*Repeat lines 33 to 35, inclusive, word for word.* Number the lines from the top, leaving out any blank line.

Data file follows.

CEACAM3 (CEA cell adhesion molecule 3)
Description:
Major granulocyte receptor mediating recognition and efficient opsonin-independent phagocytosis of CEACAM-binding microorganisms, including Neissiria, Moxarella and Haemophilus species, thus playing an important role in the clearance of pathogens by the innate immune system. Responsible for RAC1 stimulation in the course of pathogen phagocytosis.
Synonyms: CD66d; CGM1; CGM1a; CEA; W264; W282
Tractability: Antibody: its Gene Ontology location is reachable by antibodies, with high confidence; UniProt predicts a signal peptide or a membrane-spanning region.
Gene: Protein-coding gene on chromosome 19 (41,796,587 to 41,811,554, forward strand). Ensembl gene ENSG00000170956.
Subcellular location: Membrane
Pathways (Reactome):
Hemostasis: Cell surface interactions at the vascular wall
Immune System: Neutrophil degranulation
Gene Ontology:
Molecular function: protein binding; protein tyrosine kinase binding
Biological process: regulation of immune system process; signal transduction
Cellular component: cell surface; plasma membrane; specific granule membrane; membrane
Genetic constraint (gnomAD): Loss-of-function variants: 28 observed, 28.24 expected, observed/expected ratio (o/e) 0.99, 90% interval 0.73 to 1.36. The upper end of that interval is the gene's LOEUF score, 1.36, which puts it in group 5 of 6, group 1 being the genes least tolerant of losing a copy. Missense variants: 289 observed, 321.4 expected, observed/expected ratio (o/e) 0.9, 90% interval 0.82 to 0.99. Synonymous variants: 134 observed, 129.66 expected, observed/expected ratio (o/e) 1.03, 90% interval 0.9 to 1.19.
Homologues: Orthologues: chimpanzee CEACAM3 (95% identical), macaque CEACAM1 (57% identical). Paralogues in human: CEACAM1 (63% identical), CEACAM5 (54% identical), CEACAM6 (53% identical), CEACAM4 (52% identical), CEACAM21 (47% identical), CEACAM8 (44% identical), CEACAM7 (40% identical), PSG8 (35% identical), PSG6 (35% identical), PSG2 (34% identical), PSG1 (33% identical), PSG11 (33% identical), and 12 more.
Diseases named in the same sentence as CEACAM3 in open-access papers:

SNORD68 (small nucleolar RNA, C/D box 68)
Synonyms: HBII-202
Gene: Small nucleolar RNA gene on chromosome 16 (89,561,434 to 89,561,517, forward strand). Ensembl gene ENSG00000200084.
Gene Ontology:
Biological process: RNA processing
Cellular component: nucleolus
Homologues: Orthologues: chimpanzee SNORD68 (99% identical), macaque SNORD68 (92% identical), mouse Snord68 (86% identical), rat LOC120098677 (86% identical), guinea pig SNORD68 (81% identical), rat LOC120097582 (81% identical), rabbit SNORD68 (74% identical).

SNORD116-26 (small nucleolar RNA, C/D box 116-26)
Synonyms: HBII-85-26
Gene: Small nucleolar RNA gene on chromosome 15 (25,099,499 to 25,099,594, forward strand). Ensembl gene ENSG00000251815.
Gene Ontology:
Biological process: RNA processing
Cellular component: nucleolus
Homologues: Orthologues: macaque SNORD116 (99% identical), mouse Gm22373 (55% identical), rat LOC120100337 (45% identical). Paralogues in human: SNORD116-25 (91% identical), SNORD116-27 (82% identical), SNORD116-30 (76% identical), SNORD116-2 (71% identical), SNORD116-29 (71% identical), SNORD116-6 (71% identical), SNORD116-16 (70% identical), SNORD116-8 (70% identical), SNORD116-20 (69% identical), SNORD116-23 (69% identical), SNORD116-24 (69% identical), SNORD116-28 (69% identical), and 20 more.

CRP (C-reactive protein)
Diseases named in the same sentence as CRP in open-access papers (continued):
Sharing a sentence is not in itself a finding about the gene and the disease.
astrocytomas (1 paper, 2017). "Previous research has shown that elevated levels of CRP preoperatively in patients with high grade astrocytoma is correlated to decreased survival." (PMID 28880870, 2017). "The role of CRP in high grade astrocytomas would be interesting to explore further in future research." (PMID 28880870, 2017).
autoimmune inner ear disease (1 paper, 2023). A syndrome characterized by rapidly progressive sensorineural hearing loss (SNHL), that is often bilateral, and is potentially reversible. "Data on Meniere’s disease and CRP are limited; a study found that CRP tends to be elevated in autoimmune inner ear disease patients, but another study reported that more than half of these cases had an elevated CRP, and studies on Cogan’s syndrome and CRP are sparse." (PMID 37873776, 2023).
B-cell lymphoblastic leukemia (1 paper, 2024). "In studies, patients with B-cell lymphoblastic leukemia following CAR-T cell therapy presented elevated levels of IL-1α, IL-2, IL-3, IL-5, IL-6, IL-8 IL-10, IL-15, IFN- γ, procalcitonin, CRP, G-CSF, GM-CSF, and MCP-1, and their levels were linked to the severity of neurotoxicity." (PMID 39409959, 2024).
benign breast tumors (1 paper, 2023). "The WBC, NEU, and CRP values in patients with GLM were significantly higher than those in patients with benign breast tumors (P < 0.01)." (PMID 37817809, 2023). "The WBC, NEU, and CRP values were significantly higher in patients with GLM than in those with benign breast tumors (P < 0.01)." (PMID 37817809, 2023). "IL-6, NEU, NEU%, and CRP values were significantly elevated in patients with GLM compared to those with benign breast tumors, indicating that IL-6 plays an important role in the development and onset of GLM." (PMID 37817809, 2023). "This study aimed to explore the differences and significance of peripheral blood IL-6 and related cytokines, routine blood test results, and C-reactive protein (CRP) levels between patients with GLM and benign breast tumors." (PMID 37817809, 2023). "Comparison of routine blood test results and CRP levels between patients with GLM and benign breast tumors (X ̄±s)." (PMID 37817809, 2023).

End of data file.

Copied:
Diseases named in the same sentence as CRP in open-access papers (continued):
Sharing a sentence is not in itself a finding about the gene and the disease.
astrocytomas (1 paper, 2017). "Previous research has shown that elevated levels of CRP preoperatively in patients with high grade astrocytoma is correlated to decreased survival." (PMID 28880870, 2017). "The role of CRP in high grade astrocytomas would be interesting to explore further in future research." (PMID 28880870, 2017).